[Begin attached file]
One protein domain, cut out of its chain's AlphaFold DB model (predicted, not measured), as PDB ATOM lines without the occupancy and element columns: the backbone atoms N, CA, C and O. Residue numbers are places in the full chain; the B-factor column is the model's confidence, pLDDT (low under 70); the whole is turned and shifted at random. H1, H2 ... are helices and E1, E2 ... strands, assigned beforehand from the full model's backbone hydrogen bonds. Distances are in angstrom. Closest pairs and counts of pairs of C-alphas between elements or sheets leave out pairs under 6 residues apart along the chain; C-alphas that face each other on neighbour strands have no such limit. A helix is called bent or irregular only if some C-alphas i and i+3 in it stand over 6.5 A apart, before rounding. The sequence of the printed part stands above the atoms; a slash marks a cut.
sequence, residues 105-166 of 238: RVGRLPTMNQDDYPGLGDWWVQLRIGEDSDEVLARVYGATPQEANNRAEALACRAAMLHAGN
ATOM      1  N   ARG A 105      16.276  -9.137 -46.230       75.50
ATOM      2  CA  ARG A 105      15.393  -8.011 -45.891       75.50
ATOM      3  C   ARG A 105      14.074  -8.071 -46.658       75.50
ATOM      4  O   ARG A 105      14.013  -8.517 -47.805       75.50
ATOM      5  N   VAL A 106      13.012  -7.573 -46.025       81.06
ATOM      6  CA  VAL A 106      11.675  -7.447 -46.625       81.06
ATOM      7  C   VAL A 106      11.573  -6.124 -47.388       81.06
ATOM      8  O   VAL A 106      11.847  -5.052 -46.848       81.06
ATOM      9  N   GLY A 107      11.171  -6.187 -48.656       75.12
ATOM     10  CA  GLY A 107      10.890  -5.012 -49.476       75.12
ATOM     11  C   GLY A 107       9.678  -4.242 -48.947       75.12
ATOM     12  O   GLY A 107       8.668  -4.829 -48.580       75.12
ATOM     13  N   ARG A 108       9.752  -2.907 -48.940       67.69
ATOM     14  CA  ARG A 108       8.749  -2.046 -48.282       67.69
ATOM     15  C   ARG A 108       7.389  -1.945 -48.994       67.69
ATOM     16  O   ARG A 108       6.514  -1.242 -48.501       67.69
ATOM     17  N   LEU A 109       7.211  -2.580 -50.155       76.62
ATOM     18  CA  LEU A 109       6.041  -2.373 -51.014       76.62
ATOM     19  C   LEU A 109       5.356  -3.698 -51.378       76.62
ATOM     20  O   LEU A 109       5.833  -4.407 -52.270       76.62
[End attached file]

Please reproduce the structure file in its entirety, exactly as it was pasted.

One protein domain, cut out of its chain's AlphaFold DB model (predicted, not measured), as PDB ATOM lines without the occupancy and element columns: the backbone atoms N, CA, C and O. Residue numbers are places in the full chain; the B-factor column is the model's confidence, pLDDT (low under 70); the whole is turned and shifted at random. H1, H2 ... are helices and E1, E2 ... strands, assigned beforehand from the full model's backbone hydrogen bonds. Distances are in angstrom. Closest pairs and counts of pairs of C-alphas between elements or sheets leave out pairs under 6 residues apart along the chain; C-alphas that face each other on neighbour strands have no such limit. A helix is called bent or irregular only if some C-alphas i and i+3 in it stand over 6.5 A apart, before rounding. The sequence of the printed part stands above the atoms; a slash marks a cut.
sequence, residues 105-166 of 238: RVGRLPTMNQDDYPGLGDWWVQLRIGEDSDEVLARVYGATPQEANNRAEALACRAAMLHAGN
ATOM      1  N   ARG A 105      16.276  -9.137 -46.230       75.50
ATOM      2  CA  ARG A 105      15.393  -8.011 -45.891       75.50
ATOM      3  C   ARG A 105      14.074  -8.071 -46.658       75.50
ATOM      4  O   ARG A 105      14.013  -8.517 -47.805       75.50
ATOM      5  N   VAL A 106      13.012  -7.573 -46.025       81.06
ATOM      6  CA  VAL A 106      11.675  -7.447 -46.625       81.06
ATOM      7  C   VAL A 106      11.573  -6.124 -47.388       81.06
ATOM      8  O   VAL A 106      11.847  -5.052 -46.848       81.06
ATOM      9  N   GLY A 107      11.171  -6.187 -48.656       75.12
ATOM     10  CA  GLY A 107      10.890  -5.012 -49.476       75.12
ATOM     11  C   GLY A 107       9.678  -4.242 -48.947       75.12
ATOM     12  O   GLY A 107       8.668  -4.829 -48.580       75.12
ATOM     13  N   ARG A 108       9.752  -2.907 -48.940       67.69
ATOM     14  CA  ARG A 108       8.749  -2.046 -48.282       67.69
ATOM     15  C   ARG A 108       7.389  -1.945 -48.994       67.69
ATOM     16  O   ARG A 108       6.514  -1.242 -48.501       67.69
ATOM     17  N   LEU A 109       7.211  -2.580 -50.155       76.62
ATOM     18  CA  LEU A 109       6.041  -2.373 -51.014       76.62
ATOM     19  C   LEU A 109       5.356  -3.698 -51.378       76.62
ATOM     20  O   LEU A 109       5.833  -4.407 -52.270       76.62